Because in the normal state, cells of the pancreas show a very low rate of proliferation, entering the cell cycle is assumed to be the initial event during tumorigenesis. So-called checkpoints monitor cell cycle progression and guarantee the proper duplication of the entire genome. Loss of one or more checkpoints causes subsequent accumulation of genetic alterations which finally results in cancer. Cancer cells are characterized by unrestricted growth, invasion of adjacent tissue and metastasis. All of these features can be explained in terms of genetic changes and the functional consequence of these changes. Activation of the proto-oncogene K-Ras and inactivation of the tumour suppressor gene loci INK4a, p53 and SMAD4 are characteristic for pancreatic cancer. The progression model of pancreatic cancer proposes that pancreatic intraepithelia neoplasia is the pre-cancerous lesion. A preferred genetic pathway has started to evolve. Germ-line mutations in specific genes are responsible for cases in which there is a familial predisposition to pancreatic cancer.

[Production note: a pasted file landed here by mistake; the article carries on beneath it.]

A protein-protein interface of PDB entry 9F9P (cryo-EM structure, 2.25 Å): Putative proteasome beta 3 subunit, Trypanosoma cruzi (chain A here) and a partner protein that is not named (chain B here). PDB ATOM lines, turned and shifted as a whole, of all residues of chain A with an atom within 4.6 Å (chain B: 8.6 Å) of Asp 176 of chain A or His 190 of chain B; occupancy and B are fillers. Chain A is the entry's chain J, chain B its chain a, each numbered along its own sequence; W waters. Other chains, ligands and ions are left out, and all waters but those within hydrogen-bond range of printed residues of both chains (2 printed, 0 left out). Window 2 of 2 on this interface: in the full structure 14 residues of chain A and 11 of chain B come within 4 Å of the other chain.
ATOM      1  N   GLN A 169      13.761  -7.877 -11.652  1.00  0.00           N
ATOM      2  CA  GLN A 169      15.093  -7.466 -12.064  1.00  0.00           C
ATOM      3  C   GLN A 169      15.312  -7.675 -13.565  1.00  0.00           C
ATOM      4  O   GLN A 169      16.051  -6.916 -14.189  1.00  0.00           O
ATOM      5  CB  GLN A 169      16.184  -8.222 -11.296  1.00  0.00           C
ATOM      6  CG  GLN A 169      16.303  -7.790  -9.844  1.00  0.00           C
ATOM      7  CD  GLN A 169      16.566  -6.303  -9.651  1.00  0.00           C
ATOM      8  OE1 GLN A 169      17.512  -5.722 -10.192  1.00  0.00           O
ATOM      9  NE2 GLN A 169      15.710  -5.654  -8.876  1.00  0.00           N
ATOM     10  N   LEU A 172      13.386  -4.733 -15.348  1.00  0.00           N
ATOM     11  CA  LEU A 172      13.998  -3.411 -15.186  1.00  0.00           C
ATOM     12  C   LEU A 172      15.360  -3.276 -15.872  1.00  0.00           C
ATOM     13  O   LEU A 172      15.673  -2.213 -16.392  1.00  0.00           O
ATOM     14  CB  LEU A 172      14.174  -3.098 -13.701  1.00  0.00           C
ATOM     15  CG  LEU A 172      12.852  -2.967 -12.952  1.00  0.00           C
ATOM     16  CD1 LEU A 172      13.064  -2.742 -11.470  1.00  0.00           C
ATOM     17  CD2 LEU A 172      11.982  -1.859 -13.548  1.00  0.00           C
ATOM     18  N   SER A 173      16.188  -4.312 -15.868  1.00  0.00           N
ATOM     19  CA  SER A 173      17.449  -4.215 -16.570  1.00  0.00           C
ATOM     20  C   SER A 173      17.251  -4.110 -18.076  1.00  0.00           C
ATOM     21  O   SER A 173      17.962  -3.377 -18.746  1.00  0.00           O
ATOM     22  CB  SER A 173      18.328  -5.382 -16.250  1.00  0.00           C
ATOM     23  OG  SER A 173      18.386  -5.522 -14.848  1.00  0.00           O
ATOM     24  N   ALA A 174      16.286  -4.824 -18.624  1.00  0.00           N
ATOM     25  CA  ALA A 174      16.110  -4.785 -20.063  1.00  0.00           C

Copyright 2002 Elsevier Science Ltd.